Bottle Wall


We needed some privacy on the veranda of our man cave. A bottle wall seemed like a good idea. We spent around $200 and used 125 recycled bottles, a great feature wall has been added.
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The finished bottle wall providing shade and privacy.
bottle wall build upcycle, how to, patio, repurposing upcycling, wall decor
We needed some privacy and shade on the side of our man cave.
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Materials required included a 3/4" inch diamond tipped drill bit and rubber washers... and lots of empty wine bottles.
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Remove the metal collar from the neck of the bottle using tin snips. The each wine bottle was placed in a bucket of sand and the bottom was drilled out. Bottles with a dimple in the bottom were easier to drill. The dimple was filled with water before drilling to stop the drill bit from overheating. Best to wear safety glasses when drilling the bottles.
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Immediately after drilling the holes the bottles need to be rinsed in water to make sure the glass powder residue does not stick inside the bottle.
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The most time consuming part of the job was removing the labels. We found soaking the bottles in hot soapy water with a dash of eucalyptus oil for about 15 minutes and then using a paint scraper was the most effective way to get the labels off.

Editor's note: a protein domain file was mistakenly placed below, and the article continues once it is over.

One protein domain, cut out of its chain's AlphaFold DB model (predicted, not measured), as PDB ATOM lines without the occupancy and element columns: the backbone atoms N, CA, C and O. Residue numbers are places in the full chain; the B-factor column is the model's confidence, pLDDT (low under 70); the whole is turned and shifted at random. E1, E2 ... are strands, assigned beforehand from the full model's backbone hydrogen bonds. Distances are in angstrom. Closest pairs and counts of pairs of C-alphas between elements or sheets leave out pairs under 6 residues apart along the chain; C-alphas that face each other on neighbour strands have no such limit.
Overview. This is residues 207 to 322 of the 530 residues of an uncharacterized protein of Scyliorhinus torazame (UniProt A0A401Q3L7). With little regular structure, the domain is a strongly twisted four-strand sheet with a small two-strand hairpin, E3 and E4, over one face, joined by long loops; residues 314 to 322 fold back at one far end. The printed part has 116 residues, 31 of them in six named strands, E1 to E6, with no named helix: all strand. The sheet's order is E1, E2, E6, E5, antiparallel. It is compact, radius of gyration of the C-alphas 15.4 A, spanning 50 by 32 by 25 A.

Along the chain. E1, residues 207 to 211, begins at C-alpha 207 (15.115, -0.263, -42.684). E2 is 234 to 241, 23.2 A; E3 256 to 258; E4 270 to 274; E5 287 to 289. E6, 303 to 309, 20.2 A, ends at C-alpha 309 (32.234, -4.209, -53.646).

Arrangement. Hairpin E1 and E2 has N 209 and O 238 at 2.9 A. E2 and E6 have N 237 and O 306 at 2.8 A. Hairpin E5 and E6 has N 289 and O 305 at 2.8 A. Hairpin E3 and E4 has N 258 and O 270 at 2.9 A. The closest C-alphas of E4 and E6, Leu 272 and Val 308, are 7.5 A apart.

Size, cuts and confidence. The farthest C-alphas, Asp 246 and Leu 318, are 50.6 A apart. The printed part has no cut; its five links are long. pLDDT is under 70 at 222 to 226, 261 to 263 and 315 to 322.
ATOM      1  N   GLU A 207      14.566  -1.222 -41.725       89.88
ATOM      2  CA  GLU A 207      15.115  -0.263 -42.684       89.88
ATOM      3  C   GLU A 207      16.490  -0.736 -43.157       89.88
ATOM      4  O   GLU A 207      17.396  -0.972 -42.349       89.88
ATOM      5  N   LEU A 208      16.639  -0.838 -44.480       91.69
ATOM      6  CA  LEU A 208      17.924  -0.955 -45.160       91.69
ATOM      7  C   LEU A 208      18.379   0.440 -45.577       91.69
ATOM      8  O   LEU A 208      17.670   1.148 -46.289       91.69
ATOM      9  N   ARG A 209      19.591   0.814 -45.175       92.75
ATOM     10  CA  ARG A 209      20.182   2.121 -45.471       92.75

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We used some light weight metal tubing for the bottom and top bars to hold the bottles in. These bars were attached to the side and front pole of the veranda with metal plates. We used shower curtain fittings which were drilled to the top and bottom rail.
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Powder coated curtain rods were cut to size (alternatively reo bar can be use). The top fitting was then unscrewed. The rod was placed in the bottom fitting. Bottles were threaded onto the rod and a rubber washer was placed between each bottle. when the rod was full the top fitting was placed over the top of the rod and re-screwed onto the bar. An alternative pattern was used and a variety of bottle colours. This is up to individual taste and availability of bottles.
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A side view of the wall.
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A close up of the wall.
Joanne Miller

Want more details about this and other DIY projects? Check out my blog post!

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Have a question about this project?

3 of 27 questions
  • Chantel Tupper
    on Jul 9, 2017

    How do they bottles handle the wind?

    • Catherine Cella
      on Jun 20, 2018

      Metal rods were used top, bottom, one metal rod per column. Unless there is severe hail or flying rocks, wind shouldn't be a problem.

  • Terry Thurston
    on Feb 1, 2018

    Looks beautiful, but, with the wine bottles with the dimples, how do you keep water from standing, encouraging mosquito breeding? The experts say you need less than a beer bottle cap to have a mosquito breeding ground. Thanks! (I really want to try this!)

    • Joyce
      on May 10, 2018